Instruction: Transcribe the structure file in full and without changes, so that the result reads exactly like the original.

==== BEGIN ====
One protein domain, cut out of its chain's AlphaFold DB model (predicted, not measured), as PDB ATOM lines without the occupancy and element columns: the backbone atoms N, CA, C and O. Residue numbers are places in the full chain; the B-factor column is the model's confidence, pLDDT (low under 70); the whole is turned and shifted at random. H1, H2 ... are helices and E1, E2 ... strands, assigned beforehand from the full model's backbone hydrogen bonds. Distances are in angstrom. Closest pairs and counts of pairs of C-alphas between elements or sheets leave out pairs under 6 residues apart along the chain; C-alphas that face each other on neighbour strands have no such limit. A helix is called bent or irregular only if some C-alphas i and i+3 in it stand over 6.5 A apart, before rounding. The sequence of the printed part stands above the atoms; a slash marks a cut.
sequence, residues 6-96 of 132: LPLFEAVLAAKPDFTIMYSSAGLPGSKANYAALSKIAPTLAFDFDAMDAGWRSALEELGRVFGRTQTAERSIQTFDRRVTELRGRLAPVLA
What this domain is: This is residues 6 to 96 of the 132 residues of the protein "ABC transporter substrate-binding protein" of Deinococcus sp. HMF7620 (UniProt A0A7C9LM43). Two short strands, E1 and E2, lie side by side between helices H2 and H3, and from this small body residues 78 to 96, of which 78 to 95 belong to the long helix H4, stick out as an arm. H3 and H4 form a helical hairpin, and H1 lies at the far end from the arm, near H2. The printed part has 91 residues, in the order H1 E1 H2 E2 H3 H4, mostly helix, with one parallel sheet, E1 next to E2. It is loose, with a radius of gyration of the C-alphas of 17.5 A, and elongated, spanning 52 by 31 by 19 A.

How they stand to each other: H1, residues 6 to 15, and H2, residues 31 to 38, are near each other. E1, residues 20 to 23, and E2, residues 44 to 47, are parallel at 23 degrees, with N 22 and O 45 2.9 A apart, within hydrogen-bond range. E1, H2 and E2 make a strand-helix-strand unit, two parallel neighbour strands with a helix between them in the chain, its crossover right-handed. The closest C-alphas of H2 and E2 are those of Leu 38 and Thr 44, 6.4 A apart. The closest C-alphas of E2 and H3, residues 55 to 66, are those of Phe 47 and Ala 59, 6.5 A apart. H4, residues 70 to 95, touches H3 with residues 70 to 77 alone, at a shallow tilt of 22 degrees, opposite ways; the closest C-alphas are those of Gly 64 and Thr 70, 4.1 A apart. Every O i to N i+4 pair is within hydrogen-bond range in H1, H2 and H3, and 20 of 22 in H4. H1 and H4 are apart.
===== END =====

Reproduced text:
One protein domain, cut out of its chain's AlphaFold DB model (predicted, not measured), as PDB ATOM lines without the occupancy and element columns: the backbone atoms N, CA, C and O. Residue numbers are places in the full chain; the B-factor column is the model's confidence, pLDDT (low under 70); the whole is turned and shifted at random. H1, H2 ... are helices and E1, E2 ... strands, assigned beforehand from the full model's backbone hydrogen bonds. Distances are in angstrom. Closest pairs and counts of pairs of C-alphas between elements or sheets leave out pairs under 6 residues apart along the chain; C-alphas that face each other on neighbour strands have no such limit. A helix is called bent or irregular only if some C-alphas i and i+3 in it stand over 6.5 A apart, before rounding. The sequence of the printed part stands above the atoms; a slash marks a cut.
sequence, residues 6-96 of 132: LPLFEAVLAAKPDFTIMYSSAGLPGSKANYAALSKIAPTLAFDFDAMDAGWRSALEELGRVFGRTQTAERSIQTFDRRVTELRGRLAPVLA
What this domain is: This is residues 6 to 96 of the 132 residues of the protein "ABC transporter substrate-binding protein" of Deinococcus sp. HMF7620 (UniProt A0A7C9LM43). Two short strands, E1 and E2, lie side by side between helices H2 and H3, and from this small body residues 78 to 96, of which 78 to 95 belong to the long helix H4, stick out as an arm. H3 and H4 form a helical hairpin, and H1 lies at the far end from the arm, near H2. The printed part has 91 residues, in the order H1 E1 H2 E2 H3 H4, mostly helix, with one parallel sheet, E1 next to E2. It is loose, with a radius of gyration of the C-alphas of 17.5 A, and elongated, spanning 52 by 31 by 19 A.

How they stand to each other: H1, residues 6 to 15, and H2, residues 31 to 38, are near each other. E1, residues 20 to 23, and E2, residues 44 to 47, are parallel at 23 degrees, with N 22 and O 45 2.9 A apart, within hydrogen-bond range. E1, H2 and E2 make a strand-helix-strand unit, two parallel neighbour strands with a helix between them in the chain, its crossover right-handed. The closest C-alphas of H2 and E2 are those of Leu 38 and Thr 44, 6.4 A apart. The closest C-alphas of E2 and H3, residues 55 to 66, are those of Phe 47 and Ala 59, 6.5 A apart. H4, residues 70 to 95, touches H3 with residues 70 to 77 alone, at a shallow tilt of 22 degrees, opposite ways; the closest C-alphas are those of Gly 64 and Thr 70, 4.1 A apart. Every O i to N i+4 pair is within hydrogen-bond range in H1, H2 and H3, and 20 of 22 in H4. H1 and H4 are apart.